Cecile Bendera

City High graduate Markeece Johnson owner of finer street wear.

The Finer Clothes

City High Alumni Markeece Johnson created his own clothing shop called Finer Street Wear and hopes to educate young people about entrepreneurship.

Markeece Johnson graduated from City High in 2018. He has aspired to own his own company and become his own boss ever since he was in middle school.For as long as he can remember, he always wanted to own his own company and be his own boss. His dream finally came true when he created finer StreetWear Co., located just off of Highway 1.

“I just knew I didn’t want to want to work for someone,” Johnson said. “I don’t like being told what to do. I want to be my own boss, [so then] I could tell myself what to do.”

In the beginning, he did not know exactly what kind of business he wished to create. However, his 2018 Civil Rights and Historically Black Colleges trip to the South invigorated Johnson when he observed the clothing shops of Clark, Atlanta, Morehouse, and Spellman. 

“In Atlanta, there was a lot of black-owned businesses as far as clothing,” Johnson said. “They inspired me to do something like that in [Iowa City].”

He also credits his love and passion for fashion with inspiring him to begin his clothing business.

“I figured that I like to dress, I like the latest shoes and clothes, so why not start a clothing business?” said Johnson.

As high school ended, Johnson began taking classes at Kirkwood Community College, but decided to discontinue. Being the manager of Culvers, the fast-food restaurant located in Coralville, and working 40-plus hours while trying to manage six classes in college became difficult. 

“It just wasn’t working out and I had no [passion] for school anymore,” said Johnson. 

Johnson decided to take quick action on building his business. 

“It wasn’t working out so I said to myself, ‘I’ve got to start this business,’” said Johnson. “I  feel like, why would you prolong something? Just get it going! So that’s what I did.”

However, in the beginning, he did not get the support of everyone, especially not his mother. She did not want Johnson to begin Finer StreetWear. 

“I kind of did it behind her back because she didn’t want me to do it,” Johnson said. “She just was always doubting me and saying, ‘It isn’t going to work,’ so I just did it. The only person that believed in me when I first started out was my grandma.”

Johnson also has the support of his sister SaRhonda Johnson, who majored in business at Mount Mercy University. The two siblings give each other business ideas and motivate one another in their business ventures.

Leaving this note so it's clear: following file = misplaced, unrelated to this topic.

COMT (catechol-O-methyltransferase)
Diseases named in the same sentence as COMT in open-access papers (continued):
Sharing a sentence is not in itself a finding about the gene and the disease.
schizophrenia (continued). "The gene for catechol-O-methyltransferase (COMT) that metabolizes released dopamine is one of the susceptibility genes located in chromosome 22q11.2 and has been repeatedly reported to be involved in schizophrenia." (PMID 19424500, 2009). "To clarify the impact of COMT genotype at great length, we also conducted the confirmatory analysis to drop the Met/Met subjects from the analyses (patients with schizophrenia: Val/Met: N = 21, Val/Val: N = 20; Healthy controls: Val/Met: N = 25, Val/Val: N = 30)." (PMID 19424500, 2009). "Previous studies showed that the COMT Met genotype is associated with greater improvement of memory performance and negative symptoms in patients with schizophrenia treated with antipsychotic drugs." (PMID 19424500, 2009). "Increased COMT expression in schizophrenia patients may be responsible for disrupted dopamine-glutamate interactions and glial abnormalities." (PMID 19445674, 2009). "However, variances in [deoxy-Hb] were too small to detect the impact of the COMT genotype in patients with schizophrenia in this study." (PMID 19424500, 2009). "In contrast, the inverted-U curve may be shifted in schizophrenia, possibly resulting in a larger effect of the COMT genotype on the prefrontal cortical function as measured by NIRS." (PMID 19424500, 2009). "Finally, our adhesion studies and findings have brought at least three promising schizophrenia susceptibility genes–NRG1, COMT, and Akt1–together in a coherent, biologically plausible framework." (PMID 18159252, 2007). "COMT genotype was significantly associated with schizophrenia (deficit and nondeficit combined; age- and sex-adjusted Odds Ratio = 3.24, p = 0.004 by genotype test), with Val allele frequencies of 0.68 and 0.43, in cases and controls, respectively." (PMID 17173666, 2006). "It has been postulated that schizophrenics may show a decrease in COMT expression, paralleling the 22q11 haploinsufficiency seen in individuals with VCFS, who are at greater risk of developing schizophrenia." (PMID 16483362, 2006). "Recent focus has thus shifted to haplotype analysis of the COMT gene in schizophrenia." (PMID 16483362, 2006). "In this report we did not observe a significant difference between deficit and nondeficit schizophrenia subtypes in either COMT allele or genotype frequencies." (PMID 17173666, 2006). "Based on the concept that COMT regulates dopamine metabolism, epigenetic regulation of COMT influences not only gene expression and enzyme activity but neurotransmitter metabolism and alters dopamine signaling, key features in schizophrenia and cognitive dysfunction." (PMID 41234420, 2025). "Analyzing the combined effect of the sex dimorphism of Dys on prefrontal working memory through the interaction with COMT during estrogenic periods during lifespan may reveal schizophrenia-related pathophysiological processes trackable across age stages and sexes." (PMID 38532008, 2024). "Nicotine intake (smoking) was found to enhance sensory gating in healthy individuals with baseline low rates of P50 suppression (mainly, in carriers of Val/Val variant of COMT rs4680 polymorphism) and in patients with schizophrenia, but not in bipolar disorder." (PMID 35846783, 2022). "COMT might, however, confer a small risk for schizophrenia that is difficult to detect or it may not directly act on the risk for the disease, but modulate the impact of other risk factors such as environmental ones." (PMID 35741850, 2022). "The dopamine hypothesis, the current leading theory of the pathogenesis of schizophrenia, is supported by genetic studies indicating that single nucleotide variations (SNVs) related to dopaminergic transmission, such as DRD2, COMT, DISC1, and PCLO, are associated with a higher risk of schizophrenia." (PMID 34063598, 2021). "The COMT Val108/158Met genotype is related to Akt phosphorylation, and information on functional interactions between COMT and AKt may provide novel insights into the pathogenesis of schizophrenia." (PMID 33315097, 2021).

“She is more of the person who wants to teach about financial literacy. I want to do sales and [business management],” said Johnson. “We basically motivate each other.”

To keep himself motivated and not permit the opinions of others to affect him, Johnson continuously reminds himself of the goal of ownership he’s had since middle school. 

“I remind myself, ‘You said you want to be your own boss, so you can’t stop yet,’” said Johnson. “You got to keep going, no ‘and[s]’ or ‘buts.’’’

With everything in place, Johnson began cultivating business plans. He did research and found a realtor who assisted him in finding the right place of business. Originally, Johnson found a place in downtown Iowa City, but it was too expensive, so he decided on a different location.  

“The spot I got, located off of Highway 1, is so hidden that I don’t even like it,” Johnson said. “I’m not resigning the lease, because I’m going to be at the malls next month for Black Friday. If that goes well, I’m going to stay at the mall.”

Johnson’s store will be at the Coral Ridge Mall in Coralville for Black Friday Weekend from Thursday to Sunday between Old Navy and Abercrombie and Fitch.

“The store at the mall is so big but [I want] to take Finer Streetwear global, everywhere,” Johnson said.

Johnson believes that his store will become successful because of the uniqueness of his clothing. Most of the stores at the mall sell athletic wear while his is more streetwear, something he feels Iowa City has not seen at that magnitude. 

“My clothing is way different,” Johnson said. “I never saw that when I go to the mall. I looked around every store; I’ve never seen anything of the same [kind] that I have.

To promote his business, Johnson uses social media platforms as well as newspaper coverage. 

“I gave a lot of free products to people so they can promote me, and use Facebook and Instagram,” Johnson said. 

At the moment, Johnson’s employees consist of his brothers and his cousins, but he anticipates to make Finer StreetWear Co. an establishment that creates job opportunities for youth, especially high-school students. 

“I am trying to talk to Fredrick Newell, [an iJAG teacher], about starting a youth entrepreneur group that recruits teenagers who want to start [their] own businesses,” Johnson said.

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